NL AIC Feedback to the European Commission's AI Legislative Proposal (The Netherlands)

Dear all, it is my pleasure to share feedback to the EC's artificial intelligence (AI) regulatory initiative, on behalf of the Dutch AI Coalition (NL AIC). Here's a link to the public consultation:

NL AIC welcomes the opportunity to provide feedback to the European Commission’s Inception Impact Assessment on the “Artificial intelligence – ethical and legal requirements” legislative proposal.

1. We support the Commission’s mission to foster the development and uptake of safe and lawful AI that offers legal certainty, a favourable investment climate and an innovation optimum across the Digital Single Market, while respecting fundamental rights, ensuring inclusive societal outcomes, protecting citizen’s wellbeing and safeguarding our common Humanist moral values.

2. We believe that the EU should step up and take the lead to set global norms and standards that will shape the international Law of AI & Data system.

3. The EU should use interoperability in combination with data portability as a policy lever. AI & data driven products and services created within the EU or elsewhere in the world should abide by EU benchmarks, together with associated IEC, ISO and NEN standards, before they can obtain a CE-marking and enter the European markets.

4. AI’s dynamic and elusive nature asks for agile, flexible governance solutions. Designing a system that can quickly adapt to changing circumstances should be a key starting point.

5. In our view Option 4, ‘a combination of any of the options above taking into account the different levels of risk...’, would best serve the EC’s objectives. Since both innovation incentive & reward mechanisms, as well as safety/security risks vary per industry and per technology, policy makers should differentiate more explicitly between economic sectors when they design their digital governance solutions. We suggest a differentiated risk-based approach that contains industry specific boundary setting requirements and sector-specific AI regimes.

6. We prefer a broad definition of AI (subject matter) that includes synergies with other disruptive tech such as DLT and quantum computing. A broader scope (Option 3c) means more impact (though perhaps more initial costs/investments) and increased long term benefits.

7. To make AI and machine learning thrive, we have to re-examine the applicability and scope of (intellectual) property rights to data, and construct territorially applicable antitrust laws. Forum shopping should be avoided. There should be a right to process (e.g. access, share, analyse, re-use) data for machine learning purposes. We advise against introducing new layers of innovation stifling exclusive rights. A robust public domain, that includes open, democratized data should be promoted in general.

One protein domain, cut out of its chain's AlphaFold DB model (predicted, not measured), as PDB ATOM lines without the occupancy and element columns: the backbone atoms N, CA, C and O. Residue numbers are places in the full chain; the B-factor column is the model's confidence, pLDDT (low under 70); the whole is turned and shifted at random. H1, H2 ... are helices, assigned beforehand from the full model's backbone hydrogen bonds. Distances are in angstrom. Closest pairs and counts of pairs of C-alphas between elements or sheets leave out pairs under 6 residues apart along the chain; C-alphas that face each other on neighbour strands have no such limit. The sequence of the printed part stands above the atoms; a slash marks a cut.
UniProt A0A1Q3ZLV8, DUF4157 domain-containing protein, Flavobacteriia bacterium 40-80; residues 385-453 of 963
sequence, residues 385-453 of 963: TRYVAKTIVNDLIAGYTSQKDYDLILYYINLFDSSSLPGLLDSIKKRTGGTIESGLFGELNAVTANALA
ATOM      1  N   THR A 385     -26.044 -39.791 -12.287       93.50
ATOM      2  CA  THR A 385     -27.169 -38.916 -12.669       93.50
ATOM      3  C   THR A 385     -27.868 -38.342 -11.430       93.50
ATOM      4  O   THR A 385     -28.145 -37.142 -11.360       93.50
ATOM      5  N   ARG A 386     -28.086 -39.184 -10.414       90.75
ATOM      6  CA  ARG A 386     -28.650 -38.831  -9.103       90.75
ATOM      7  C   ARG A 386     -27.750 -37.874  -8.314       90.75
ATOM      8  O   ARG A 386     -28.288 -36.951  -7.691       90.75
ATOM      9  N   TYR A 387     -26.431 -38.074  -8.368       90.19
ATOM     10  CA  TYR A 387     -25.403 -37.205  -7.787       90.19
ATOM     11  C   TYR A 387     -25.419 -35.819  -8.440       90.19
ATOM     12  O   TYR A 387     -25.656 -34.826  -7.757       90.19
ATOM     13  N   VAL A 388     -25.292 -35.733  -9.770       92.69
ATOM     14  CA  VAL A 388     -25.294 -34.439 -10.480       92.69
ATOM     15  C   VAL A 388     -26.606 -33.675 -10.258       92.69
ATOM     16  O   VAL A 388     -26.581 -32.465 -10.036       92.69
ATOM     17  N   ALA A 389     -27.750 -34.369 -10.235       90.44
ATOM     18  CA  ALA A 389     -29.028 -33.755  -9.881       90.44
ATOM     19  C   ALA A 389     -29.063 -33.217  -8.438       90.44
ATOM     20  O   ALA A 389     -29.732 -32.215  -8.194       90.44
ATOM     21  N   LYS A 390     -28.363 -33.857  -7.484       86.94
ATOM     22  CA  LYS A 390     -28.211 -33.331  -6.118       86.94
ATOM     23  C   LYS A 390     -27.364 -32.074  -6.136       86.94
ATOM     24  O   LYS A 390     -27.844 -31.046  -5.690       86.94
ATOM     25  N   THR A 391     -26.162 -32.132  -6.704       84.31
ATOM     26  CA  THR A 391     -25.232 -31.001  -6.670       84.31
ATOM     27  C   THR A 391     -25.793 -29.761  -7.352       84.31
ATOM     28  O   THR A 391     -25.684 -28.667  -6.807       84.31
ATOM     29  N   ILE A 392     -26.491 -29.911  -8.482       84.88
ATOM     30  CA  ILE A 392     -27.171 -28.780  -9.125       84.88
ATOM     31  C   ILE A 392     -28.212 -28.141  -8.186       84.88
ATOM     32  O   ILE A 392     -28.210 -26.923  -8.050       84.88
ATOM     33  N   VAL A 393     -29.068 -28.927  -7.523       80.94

8. We think that the EU must also provide incentives to build and augment datasets, algorithms and inference systems, by layering traditional and alternative innovation incentive & allocation options such as prizes, subsidies, fines, benchmarks and competitions.

9. In our view, guidance is an important part of the implementation and enforcement phase of the Law of AI, as explaining its requirements encourages trust, legal certainty and freedom to operate in the data-driven economy.

10. Adjacent to regulation we can see an important role for harmonized AI Impact Assessments such as the Dutch AIIA & Code of Conduct that combines technical, legal and ethical standards, HLEG’s ALTAI and CoE’s Recommendations. Self-regulation alone should never be enough: industries simply do not have the same incentives to promote public good as governments do.

11. Synchronous to a coordinated, differentiated industry-specific approach regarding incentives and risks, the EU should actively shape technology for good and embed norms, standards, principles and values into the architecture of our technology, by means of Trustworthy AI by Design.

12. Lastly, NL AIC believes it is crucial for the EU to work together with countries that share our European digital DNA, based on common interests and mutual values. It is essential to incentivise systematic transatlantic cooperation. Sovereignty will ensure strong partnerships amongst equals.


Inviato da Juan LLORET il Sab, 12/09/2020 - 13:50

Hi, Mauritz, please:


There is something that seems very worrying: in addition to the law we must (together) promote the birth of electronics associated with the laws... Otherwise we can fall into the trap of, for example, regulating the use of weapons and not having the ability to manufacture them to defend ourselves if necessary.

In other words, we must promote, in addition to laws, realities that allow chips to pick up the laws. (This explained before, must necessarily knock on the door of the Alliance for Artificial Intelligence or we run the risk of being left in unnecessary expenses for European citizens and losing an important opportunity).

Thank you for sharing the information, it is important that everyone can read it and know the free and interest-free work that all actors in Europe are doing, I think.

Personally, I will read this report out of pure citizen responsibility, first. Thank for you time.